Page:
Reducing the cost of complex tickets

Jan 8, 2001 9:28 PM

The opposite process of our subject last week is a method of reducing the number of ways, and thus the cost of playing, a complex way ticket. Suppose we have eight favorite numbers selected and they’re all individually grouped. As we discovered last week, this will produce a way ticket with 255 total ways on it. Playing all these ways may drain even a large bankroll very quickly.

If we take the ticket with the eight kings and combine two of the kings into a group of two, we’ll have a way ticket with eight total numbers, grouped 2-1-1-1-1-1-1. This process, which I call "melding," produces what has traditionally been called a "poor man’s king ticket." That’s because it preserves many of the ways and features of a full king ticket, but it has only 127 ways on it — roughly half the ways on the original ticket.

To wit:
1-way 8,
6-way 7,
16-way 6,
26-way 5,
30-way 4,
26-way 3,
16-way 2,
6-way 1

You could cut the price of the ticket in half again. There are two ways to do this. You may combine an additional two kings into another two-spot, resulting in a ticket grouped 2-2-1-1-1-1; or combine one additional king into the existing two-spot, resulting in a ticket grouped 3-1-1-1-1-1. Either ticket has 63 ways on it!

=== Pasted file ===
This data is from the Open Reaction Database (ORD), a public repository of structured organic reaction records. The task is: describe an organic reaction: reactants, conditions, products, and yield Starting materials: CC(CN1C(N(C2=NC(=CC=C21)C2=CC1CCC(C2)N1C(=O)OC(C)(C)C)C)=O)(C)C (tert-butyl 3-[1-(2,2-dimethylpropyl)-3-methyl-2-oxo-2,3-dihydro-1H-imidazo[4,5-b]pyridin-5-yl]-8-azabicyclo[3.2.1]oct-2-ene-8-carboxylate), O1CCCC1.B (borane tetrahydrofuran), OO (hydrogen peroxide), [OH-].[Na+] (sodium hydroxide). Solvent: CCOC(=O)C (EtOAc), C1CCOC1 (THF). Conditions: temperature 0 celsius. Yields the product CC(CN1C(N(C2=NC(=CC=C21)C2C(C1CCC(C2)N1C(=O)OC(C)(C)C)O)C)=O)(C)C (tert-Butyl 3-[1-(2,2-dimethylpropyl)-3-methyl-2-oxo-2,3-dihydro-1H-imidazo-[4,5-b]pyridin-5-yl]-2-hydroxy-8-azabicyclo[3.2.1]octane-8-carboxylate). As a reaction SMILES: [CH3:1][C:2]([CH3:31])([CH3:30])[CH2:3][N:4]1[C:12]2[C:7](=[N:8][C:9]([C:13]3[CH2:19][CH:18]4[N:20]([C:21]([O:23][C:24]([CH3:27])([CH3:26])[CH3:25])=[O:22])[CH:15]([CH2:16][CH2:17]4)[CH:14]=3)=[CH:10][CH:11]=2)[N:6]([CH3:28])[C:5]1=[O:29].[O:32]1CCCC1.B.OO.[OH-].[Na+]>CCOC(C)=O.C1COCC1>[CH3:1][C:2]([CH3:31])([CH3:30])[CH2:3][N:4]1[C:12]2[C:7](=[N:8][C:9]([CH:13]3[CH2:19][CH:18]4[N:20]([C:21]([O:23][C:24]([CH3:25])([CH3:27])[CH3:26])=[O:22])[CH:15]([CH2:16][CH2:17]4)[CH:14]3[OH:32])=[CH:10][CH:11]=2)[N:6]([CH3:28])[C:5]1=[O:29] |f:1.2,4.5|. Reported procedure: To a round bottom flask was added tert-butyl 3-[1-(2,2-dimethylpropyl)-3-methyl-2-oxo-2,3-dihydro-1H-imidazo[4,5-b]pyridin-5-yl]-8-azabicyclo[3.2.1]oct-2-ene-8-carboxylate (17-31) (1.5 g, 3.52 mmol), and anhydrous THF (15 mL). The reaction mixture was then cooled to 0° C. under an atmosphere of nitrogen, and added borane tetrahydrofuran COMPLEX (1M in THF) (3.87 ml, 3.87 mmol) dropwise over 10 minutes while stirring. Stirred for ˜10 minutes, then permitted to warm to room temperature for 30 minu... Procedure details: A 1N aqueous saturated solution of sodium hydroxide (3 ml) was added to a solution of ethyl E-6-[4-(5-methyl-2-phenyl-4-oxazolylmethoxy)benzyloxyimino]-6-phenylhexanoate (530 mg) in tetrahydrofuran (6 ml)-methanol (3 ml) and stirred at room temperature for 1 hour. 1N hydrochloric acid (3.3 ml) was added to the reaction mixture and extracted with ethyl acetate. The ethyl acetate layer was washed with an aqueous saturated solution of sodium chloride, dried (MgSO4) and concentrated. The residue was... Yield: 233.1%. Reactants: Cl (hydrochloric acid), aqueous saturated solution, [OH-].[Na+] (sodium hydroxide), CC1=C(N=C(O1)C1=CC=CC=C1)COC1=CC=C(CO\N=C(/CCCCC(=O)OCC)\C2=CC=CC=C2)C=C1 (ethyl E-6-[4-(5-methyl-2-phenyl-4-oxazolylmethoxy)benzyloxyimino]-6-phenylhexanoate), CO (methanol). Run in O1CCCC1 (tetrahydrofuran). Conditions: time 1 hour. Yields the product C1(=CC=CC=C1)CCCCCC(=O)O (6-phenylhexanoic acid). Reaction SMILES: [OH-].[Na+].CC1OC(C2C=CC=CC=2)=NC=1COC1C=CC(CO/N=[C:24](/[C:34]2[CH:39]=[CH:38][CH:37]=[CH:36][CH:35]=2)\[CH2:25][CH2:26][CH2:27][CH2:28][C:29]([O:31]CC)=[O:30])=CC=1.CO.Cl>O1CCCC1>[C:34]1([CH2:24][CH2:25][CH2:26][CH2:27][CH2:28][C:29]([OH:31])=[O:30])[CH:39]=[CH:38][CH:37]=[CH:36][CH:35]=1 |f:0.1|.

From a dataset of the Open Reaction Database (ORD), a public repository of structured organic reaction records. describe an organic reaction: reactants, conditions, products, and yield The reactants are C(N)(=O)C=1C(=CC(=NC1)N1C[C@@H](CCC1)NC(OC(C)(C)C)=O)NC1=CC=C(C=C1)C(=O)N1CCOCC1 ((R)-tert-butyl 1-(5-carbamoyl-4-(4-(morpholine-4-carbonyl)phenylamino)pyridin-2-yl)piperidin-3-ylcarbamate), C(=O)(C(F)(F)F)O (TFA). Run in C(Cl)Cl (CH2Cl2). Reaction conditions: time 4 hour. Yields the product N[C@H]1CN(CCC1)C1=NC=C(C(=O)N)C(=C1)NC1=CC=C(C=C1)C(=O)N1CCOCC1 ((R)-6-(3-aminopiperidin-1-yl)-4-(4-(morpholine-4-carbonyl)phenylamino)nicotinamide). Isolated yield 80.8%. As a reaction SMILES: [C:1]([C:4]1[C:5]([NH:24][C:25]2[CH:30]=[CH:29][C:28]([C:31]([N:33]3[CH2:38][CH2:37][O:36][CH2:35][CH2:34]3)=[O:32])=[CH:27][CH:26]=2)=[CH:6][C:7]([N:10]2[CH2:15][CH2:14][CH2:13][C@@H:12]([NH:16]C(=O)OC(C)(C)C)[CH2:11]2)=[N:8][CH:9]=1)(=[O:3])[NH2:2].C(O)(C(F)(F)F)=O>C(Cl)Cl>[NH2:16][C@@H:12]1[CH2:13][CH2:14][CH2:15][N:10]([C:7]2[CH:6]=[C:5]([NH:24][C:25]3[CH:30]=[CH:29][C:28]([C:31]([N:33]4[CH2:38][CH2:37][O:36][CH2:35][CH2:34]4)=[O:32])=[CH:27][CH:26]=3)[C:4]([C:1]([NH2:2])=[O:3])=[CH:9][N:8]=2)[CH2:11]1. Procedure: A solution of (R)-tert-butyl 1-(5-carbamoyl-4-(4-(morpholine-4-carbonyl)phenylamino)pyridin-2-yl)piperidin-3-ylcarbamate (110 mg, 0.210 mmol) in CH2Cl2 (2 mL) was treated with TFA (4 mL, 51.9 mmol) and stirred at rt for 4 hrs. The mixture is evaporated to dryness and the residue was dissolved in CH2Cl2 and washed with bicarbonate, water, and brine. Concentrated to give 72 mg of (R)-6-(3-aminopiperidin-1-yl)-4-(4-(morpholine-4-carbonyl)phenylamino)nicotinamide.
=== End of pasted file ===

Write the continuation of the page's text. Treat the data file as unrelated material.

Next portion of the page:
To wit:

 3-1-1-1-1-1 2-2-1-1-1-1 1-way 8 1-way 8 5-way 7 4-way 7 10-way 6 8-way 6 11-way 5 12-way 5 10-way 4 14-way 4 11-way 3 12-way 3 10-way 2 8-way 2 5-way 1 4-way 1

So you can pay your money and take your choice. You may continue in this fashion with either ticket until you ultimately end up with the solid eight-spot that we started with last week.

These are all known as "partitions" of eight numbers,

8,7-1,6-2,6-1-1,5-3,5-2-1,5-1-1-1,4-4,4-3-1,4-2-2,4-2-1-1,4-1-1-1-1,3-3-2,3-3-1-1,3-2-2-1,3-2-1-1-1,3-1-1-1-1-1,2-2-2-2,2-2-2-1-1,2-2-1-1-1-1,2-1-1-1-1-1-1,1-1-1-1-1-1-1-1.

Thus there are 22 "partitions" of eight numbers!

That’s it for this week. Good luck! I’ll see you in line!